Company accused of making it difficult to cancel subscriptions to Maven service
Julep Beauty has been fined $3m for using “deceptive” techniques in order to get consumers to sign up for subscription services. The company was also said to have made it very difficult for these subscriptions to be cancelled.
The deceptive practices were said to have taken part from 2012 to 2015.
Consumers were offered a free welcome box of Julep products but had to register a credit or debit card to pay for shipping fees. During the period mentioned, the company did not make it clear that these consumers were also signing up for a subscription plan.
The subscription plan cost either $19.99 or $24.99 a month and was often difficult to cancel as the company did not employ enough staff to manage the volume of cancellation requests.
Bob Ferguson, Washington State Attorney General, explained: “It is maddening for consumers to receive products they don’t want but are charged for. That’s a deceptive way to run a business, and I won’t allow a company to get away with it.”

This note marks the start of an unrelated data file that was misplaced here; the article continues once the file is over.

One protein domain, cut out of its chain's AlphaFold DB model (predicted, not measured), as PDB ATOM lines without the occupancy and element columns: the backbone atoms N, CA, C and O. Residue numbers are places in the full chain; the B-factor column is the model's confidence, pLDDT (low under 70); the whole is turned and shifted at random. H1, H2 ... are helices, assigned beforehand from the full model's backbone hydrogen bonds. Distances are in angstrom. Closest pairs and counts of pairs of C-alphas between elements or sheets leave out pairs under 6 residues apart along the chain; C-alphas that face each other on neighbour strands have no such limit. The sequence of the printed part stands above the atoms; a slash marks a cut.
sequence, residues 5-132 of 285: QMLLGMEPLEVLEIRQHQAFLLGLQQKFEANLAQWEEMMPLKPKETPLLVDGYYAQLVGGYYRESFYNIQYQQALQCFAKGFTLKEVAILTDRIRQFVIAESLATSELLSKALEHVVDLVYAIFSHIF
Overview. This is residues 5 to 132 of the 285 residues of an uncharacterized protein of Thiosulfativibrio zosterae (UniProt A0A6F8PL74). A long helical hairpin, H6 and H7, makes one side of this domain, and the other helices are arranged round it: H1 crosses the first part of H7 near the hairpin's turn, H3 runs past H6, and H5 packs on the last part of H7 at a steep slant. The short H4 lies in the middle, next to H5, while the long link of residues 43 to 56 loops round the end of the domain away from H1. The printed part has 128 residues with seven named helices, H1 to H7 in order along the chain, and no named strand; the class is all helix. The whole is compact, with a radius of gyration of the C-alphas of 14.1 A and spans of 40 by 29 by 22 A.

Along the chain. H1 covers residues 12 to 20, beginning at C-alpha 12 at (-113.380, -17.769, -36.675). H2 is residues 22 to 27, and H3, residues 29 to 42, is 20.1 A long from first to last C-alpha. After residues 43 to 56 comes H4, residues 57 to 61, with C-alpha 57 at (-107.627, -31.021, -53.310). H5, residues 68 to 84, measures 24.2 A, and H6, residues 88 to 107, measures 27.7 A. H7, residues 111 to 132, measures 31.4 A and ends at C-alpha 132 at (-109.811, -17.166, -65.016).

Julep Beauty will repay $1.5m to affected subscribers and $25,000 in costs and fees. The company will also provide hygiene products to charities and government institutions helping victims of domestic violence and the homeless.
A further $250,000 fine is suspended, provided that Julep avoid further violations and makes the costs and terms of its subscription service clear.
Jane Park, owner of Julep Beauty, took responsibility for the company’s failings. She said: “I want to take this opportunity to acknowledge and take responsibility for Julep’s previous practices that formed the basis of the Attorney General’s lawsuit.”
Julep markets nail polish and other products on social media and via online ads. It sells the majority of its stock through its own website.
Around 55,000 consumers are thought to be affected by the subscription service, although the exact number is unknown due to inconsistent record-keeping.
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